Saturday, July 5, 2008

 

Petrified Forest and Meteor Crater

On the way south to I-40, I ran into a "National Historic Landmark" called the Hubble Trading Post. I guess long ago Indians used to trade stuff here, and then an American by the name of Hubble bought it out and the store is still run to this day. However, they don't actually trade, they only sell....I tried to offer them one of my extra caps in exchange for a souvenir, but they wouldn't take it. Oh well..


My next stop was to Petrified Forest National Park, off I-40. This park wasn't just about rock-solid wood logs, but it also featured the Painted Desert and more Indian ruins (as if I wasn't tired of this by now).


It happened to be a bit cloudy/rainy that day. Yeah, in the desert, I know. But these hills look more impressive during sunny days. Next, they show us some ancient petroglyphes, which in my opinion is just a fancy word for Indian graffiti.


If you can't tell in the picture above, one of the images is of a massive stork hanging a man by the neck with his beak. Where do these natives get these ideas?!

And then oh, the petrified forest. There was lots of it, and it was all completely crystallized.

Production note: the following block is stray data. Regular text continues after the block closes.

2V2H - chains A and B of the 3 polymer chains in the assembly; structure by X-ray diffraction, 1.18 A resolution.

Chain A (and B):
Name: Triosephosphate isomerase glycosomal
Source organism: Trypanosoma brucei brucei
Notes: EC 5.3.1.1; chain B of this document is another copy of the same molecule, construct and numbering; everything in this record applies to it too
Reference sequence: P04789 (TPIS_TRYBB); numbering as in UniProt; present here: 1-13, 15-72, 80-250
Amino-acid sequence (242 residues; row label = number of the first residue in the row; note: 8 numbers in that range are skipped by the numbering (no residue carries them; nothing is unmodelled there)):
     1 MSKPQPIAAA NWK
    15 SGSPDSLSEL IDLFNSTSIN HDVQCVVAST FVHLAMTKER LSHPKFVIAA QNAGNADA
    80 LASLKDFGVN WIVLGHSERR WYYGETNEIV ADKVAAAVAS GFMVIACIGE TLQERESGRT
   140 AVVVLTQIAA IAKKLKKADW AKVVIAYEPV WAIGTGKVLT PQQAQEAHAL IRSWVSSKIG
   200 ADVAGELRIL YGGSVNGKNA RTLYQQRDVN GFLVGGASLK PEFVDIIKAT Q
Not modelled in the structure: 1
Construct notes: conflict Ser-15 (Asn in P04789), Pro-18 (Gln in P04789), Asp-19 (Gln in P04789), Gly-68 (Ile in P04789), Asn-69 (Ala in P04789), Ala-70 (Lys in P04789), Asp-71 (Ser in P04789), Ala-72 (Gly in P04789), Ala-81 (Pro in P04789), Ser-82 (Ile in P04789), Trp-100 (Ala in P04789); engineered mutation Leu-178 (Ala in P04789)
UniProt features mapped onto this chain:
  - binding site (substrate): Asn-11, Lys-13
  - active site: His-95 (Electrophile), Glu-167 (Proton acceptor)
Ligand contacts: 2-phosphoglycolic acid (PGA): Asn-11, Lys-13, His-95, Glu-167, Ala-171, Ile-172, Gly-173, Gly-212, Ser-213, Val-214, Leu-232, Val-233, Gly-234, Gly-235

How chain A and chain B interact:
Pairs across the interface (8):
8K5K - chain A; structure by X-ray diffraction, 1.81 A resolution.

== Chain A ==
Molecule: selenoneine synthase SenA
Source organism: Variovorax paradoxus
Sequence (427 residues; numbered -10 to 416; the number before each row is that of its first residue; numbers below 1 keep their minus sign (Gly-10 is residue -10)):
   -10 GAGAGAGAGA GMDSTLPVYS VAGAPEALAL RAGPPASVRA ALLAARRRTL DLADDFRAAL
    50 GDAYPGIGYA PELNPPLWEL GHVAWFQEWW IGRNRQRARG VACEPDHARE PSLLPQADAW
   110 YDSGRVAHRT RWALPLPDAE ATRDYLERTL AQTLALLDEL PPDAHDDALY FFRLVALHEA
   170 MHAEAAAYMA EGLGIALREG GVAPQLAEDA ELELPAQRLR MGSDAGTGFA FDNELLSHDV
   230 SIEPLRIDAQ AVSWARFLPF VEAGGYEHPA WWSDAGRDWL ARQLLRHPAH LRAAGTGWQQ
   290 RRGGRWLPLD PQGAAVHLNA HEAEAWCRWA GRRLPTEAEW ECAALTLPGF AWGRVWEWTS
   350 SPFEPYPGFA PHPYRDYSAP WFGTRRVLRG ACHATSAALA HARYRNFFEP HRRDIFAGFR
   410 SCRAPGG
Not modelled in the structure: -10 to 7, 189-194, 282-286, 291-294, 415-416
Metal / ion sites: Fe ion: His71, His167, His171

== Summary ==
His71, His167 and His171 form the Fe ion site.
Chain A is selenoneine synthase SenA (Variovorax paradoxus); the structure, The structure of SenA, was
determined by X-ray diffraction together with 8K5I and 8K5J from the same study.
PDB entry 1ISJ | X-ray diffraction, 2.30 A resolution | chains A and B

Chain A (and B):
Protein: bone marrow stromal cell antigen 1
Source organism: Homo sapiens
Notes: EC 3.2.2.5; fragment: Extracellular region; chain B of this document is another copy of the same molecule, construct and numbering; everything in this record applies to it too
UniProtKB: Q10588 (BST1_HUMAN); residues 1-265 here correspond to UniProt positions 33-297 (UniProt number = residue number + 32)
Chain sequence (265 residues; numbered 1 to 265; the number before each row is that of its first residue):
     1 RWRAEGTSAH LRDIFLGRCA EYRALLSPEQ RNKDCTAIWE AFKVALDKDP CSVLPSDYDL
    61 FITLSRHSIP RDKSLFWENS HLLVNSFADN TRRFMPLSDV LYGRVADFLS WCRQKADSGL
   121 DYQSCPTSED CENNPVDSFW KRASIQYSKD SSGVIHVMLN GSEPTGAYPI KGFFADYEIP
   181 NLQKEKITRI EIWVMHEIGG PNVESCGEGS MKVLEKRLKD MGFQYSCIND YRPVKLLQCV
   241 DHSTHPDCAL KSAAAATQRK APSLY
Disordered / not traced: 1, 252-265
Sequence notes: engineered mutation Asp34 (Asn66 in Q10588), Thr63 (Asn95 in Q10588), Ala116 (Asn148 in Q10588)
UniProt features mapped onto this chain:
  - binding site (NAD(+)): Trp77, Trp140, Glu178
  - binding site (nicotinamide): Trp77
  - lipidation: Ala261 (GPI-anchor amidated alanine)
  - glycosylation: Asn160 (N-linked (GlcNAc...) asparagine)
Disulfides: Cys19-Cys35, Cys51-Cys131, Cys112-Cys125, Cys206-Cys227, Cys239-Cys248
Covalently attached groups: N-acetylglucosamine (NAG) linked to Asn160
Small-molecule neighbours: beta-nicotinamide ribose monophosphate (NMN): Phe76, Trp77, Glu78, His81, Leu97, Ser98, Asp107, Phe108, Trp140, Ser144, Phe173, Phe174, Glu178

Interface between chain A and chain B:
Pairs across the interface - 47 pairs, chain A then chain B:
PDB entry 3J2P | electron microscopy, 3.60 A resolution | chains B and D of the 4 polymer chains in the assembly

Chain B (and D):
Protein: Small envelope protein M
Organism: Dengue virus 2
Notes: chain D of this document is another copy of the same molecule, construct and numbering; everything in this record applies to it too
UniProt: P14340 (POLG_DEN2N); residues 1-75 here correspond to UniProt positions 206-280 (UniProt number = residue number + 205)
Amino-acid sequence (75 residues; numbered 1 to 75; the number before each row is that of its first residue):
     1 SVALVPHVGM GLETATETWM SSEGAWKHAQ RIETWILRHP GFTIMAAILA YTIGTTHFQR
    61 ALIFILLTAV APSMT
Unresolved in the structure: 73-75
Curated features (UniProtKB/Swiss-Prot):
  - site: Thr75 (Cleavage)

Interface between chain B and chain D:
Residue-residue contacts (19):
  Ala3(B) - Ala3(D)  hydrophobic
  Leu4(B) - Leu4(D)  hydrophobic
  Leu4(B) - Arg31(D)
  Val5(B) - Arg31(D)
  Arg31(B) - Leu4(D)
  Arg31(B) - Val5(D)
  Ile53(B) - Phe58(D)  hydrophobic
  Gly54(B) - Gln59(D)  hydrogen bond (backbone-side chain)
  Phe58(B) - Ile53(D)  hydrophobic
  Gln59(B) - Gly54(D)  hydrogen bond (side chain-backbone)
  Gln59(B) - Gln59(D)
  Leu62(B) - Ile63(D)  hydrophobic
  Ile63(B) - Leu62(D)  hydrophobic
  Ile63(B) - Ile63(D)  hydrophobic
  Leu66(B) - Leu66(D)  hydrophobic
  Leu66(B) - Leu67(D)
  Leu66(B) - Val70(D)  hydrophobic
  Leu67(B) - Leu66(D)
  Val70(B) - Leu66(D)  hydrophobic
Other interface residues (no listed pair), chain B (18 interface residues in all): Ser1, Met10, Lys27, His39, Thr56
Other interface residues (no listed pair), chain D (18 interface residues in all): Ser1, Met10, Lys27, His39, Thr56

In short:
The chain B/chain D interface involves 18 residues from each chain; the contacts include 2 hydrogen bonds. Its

Another interesting park fact was that historic Route 66 passed right through it, and there are still remnants of the road and electric poles running through the park.

After the park I headed west toward Meteor Crater. On the way there I saw the coolest motel ever:


Yeah, those are actually tepee rooms you can stay in for a night. I was inclined to stay here just for the hell of it but I wanted to be in Vegas by the 4th, so that wasn't going to happen.

Meteor Crater is, well, a massive crater in the middle of the Arizona desert. It's claimed to be the best preserved crater in the world.


The site included a decent museum and a bunch of different viewpoints. There is a structure in the center of the crater, that is where NASA trained astronauts for the Apollo landings, and tested some of the vehicles.

That night, I headed west and then north to a lodge right next to the Grand Canyon. On the way there I had to deal with sunsets such as this one:


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